Welcome to Discovering the Male Mysteries with Mel Mystery. This blog is a supplement to my podcast is for and about gay and bi pagan men. My podcasts are about what it is to be gay, what it is to be pagan, what it is to be men — sometimes as separate topics and sometimes all meshed together as one. I started this endeavor after seeing that there were few, if any, podcasts out there on this topic. The podcasts are informative, and present topics that challenge conventional thinking.

Are you Guilty of Bi Erasure?

Bisexual Pride Flag

Bisexual Pride Flag

Bisexual erasure is the tendency to deny the existence or legitimacy of bisexuality and bisexual individuals. The most common forms of bi erasure include simply ignoring bisexual identity, and also believing that bisexuals are going through a phase and that they will eventually realize they are either homosexual or heterosexual. Extreme forms of bi erasure involve denial that bisexuality actually exists, removing or falsifying evidence of bisexuality from history, and ignoring bisexuals the news media (even from LGBT media).

Bi erasure is furthered by the misconception that sexuality is a binary with only homosexual and heterosexual orientations. For some folks, it is inconceivable that there are people out there attracted to both men and women (the idea that gender is a strict binary is perhaps a topic for a later article).  Believing in the binary model validates the experiences and perceived legitimacy of many who identify strictly as either heterosexual or homosexual. Gay people can be just as guilty of bi erasure as straight people.  Many bisexual people feel pressured and ignored by both the straight and gay communities.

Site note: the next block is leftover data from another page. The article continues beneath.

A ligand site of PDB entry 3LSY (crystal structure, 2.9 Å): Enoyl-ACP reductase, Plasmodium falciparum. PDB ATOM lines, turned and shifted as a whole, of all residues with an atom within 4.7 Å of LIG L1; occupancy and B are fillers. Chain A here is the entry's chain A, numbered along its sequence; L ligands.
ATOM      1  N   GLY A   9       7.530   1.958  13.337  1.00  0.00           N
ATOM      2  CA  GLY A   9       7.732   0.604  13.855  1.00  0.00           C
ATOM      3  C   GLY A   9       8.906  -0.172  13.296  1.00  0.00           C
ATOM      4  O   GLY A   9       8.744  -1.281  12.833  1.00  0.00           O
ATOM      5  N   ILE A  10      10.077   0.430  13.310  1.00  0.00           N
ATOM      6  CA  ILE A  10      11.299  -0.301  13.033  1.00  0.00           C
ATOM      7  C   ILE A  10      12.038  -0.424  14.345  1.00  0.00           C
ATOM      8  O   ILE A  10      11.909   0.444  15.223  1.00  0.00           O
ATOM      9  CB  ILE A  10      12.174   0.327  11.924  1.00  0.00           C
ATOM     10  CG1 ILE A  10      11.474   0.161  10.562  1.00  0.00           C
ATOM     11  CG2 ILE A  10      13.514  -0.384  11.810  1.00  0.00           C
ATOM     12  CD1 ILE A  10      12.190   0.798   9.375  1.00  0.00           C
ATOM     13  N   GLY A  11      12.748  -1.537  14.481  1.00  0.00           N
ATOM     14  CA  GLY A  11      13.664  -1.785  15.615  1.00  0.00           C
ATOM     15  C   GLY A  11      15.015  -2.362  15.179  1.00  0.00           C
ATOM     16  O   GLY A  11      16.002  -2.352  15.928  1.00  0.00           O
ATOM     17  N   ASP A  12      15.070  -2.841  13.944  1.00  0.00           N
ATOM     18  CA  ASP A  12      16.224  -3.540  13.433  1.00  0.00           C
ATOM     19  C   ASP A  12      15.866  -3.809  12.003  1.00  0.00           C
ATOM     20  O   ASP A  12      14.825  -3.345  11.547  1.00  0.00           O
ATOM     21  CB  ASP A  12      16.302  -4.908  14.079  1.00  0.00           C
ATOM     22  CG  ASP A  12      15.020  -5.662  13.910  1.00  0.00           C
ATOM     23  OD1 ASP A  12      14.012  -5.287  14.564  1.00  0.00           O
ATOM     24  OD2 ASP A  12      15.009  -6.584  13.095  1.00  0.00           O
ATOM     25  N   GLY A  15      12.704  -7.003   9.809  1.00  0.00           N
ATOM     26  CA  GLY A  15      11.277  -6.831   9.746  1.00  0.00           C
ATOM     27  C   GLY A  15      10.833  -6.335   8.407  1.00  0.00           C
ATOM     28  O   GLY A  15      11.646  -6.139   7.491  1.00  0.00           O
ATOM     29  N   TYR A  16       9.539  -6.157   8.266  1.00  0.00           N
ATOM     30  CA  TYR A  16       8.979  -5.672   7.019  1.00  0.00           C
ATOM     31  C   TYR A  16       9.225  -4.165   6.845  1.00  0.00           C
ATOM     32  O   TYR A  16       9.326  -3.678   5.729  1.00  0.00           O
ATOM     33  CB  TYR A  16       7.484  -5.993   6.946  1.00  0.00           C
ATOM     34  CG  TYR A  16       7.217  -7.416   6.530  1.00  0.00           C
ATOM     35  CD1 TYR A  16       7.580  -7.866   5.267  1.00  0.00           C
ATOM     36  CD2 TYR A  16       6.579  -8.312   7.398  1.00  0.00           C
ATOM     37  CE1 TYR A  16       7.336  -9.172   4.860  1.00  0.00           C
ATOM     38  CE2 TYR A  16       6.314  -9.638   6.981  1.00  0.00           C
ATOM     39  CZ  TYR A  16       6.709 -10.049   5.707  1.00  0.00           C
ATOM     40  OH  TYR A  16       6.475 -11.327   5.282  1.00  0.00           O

In the 1940s and 1950s, Alfred Kinsey and other sex researchers interviewed thousands of men and women about their sexual attractions and practices. Out of their research came a tool known as the Kinsey Scale (also called the Heterosexual-Homosexual Rating Scale).  Kinsey and his colleagues discovered that sexual orientation falls on a spectrum rather than a strict binary.  This spectrum is often visualized as a bell curve.  This curve can be skewed for a variety of reasons, such as social conditioning and peer pressure, which affect whether someone identifies as or acts on their bisexuality, homosexuality, or heterosexuality.  Heterosexual people have the most support and affirmation from society.  Those outside factors aside, most of the population falls into varying degrees of bisexuality regardless of whether they acknowledge or identify their bisexual attractions and regardless of whether they act on them.  For many, sexuality is fluid and attractions can change at different points in one’s life.  Bisexual people are not necessarily attracted to both sexes and genders equally either.  They can fall at various points on the Kinsey scale and not necessarily at the exact center.

Some examples of bi erasure and misconceptions that support this erasure include:

  • Believing that bisexuality is a phase and that the bisexual person will eventually choose to be gay or straight.
  • Believing that bisexuals are simply straight folks experimenting with their sexuality.
  • Believing that bisexuals are actually gay, but not ready to admit it.
  • Omitting a person’s bisexuality from historical reports or media stories.
  • Leaving bisexuals out of discussions on LGBT rights and not giving them a voice in LGBT organizations.
  • Assuming that all same-sex couples are completely gay or that all other-sex couples are completely straight.
  • Assuming someone’s sexual orientation as either gay or straight based on the gender of their partner.
  • Believing that bisexual people are protected by passing privilege.
  • Believing that bisexual people are indecisive or confused.
  • Assuming that bisexual people aren’t affected by same-sex marriage debates.
  • Assuming that all bisexuals are in polyamorous or open relationships, but also assuming that some bisexuals are not.
  • If you are bisexual, calling yourself gay, straight, queer or some term other than bisexual because it’s less complicated than calling yourself bi.
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